The Future of Male-Female Equality
One of the strengths of the men’s movement has been its ability to demonstrate that despite a declared commitment to “gender equality,” feminism is (and probably always has been) a movement for female supremacism. Especially in the past 40 years, feminism has involved the demand by women (with male support) for an equal, or more than equal, share in what the other sex has produced and created while advocating for legal or workplace exemptions and privileges for the female sex.
The men’s movement, on the other hand, genuinely advocates for equal treatment of the sexes under law, in the workplace, and in society generally.
Lately I’ve been having conversations with a tough-minded friend who isn’t willing to let the matter rest there. Men and women are fundamentally different, he argues, and it is foolish to pretend it isn’t so, or to imagine that a viable future can be built on the fantasy of social equality.
Male society is based on equality of opportunity. Men compete, produce, and achieve to establish their positions in social hierarchies. Female society is based on equality of outcome. Women take what men produce or achieve and distribute it to their children, family members, and associates.
The fundamental inequality of this arrangement–its basis in relations of dependence and obligation–is obvious to any honest observer.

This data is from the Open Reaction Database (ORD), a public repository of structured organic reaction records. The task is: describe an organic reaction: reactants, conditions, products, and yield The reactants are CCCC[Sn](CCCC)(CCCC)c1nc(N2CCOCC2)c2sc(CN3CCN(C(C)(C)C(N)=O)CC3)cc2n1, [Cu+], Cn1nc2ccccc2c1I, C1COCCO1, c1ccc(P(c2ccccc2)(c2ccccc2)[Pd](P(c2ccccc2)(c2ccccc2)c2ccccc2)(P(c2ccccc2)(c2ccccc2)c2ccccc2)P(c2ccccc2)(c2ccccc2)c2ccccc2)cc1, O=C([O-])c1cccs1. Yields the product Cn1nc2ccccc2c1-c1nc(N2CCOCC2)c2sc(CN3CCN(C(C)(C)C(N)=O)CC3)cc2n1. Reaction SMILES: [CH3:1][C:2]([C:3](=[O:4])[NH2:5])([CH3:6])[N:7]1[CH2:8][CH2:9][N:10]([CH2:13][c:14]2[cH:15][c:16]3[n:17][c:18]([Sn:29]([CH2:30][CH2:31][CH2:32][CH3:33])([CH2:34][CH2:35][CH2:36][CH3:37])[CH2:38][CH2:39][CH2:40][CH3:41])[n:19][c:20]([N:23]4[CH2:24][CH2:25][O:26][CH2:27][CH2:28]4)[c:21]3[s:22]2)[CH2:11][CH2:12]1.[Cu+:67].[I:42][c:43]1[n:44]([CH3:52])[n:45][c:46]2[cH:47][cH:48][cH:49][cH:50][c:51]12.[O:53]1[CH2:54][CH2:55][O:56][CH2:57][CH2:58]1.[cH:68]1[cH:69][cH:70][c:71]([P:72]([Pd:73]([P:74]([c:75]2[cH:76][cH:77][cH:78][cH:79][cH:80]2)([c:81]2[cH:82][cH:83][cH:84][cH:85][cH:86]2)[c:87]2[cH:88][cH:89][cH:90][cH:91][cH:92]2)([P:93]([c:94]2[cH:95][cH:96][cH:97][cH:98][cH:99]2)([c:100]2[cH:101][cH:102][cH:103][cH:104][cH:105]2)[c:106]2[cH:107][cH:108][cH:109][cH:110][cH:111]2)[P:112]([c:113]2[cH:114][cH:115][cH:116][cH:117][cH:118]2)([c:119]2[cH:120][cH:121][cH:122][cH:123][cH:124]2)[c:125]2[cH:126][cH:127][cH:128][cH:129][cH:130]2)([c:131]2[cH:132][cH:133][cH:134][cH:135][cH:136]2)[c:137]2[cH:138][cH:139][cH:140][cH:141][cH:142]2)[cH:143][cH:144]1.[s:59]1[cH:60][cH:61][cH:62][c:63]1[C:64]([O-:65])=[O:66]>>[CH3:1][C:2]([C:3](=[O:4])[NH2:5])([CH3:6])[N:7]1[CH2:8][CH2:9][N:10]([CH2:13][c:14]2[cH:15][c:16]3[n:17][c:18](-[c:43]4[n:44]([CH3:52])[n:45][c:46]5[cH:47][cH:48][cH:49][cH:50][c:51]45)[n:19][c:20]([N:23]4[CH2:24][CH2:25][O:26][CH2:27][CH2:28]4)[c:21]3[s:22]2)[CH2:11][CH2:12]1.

It is impossible to name a contribution made by women in the areas of science, technology, medicine, the arts, or philosophy without which the world would be significantly the poorer. Men have created the entire infrastructure of the modern world. And now women are demanding, in the name of equality, that men step aside and allow women to take it over.
The two main contributions of women to society–supporting their men and guaranteeing the survival of children–are the two contributions that modern feminists, with the general agreement of western women, have vehemently denied and rejected.
It’s impossible to create a realistic model of social equality when the contributions of men and women to society are so obviously unequal. The more men produce, the more women demand it be given to them, with no reciprocal responsibilities or even gratitude owed on women’s part.
We’ve heard a great deal over the past 40 years about what men owe to women and to society. Most men are more than willing to make their contribution. Surely it is now time to demand of women: what do YOU owe to men and to society? What contribution to men’s well being are you willing and able to make? Until women start answering that question responsibly, they cannot claim to care about “gender equality.”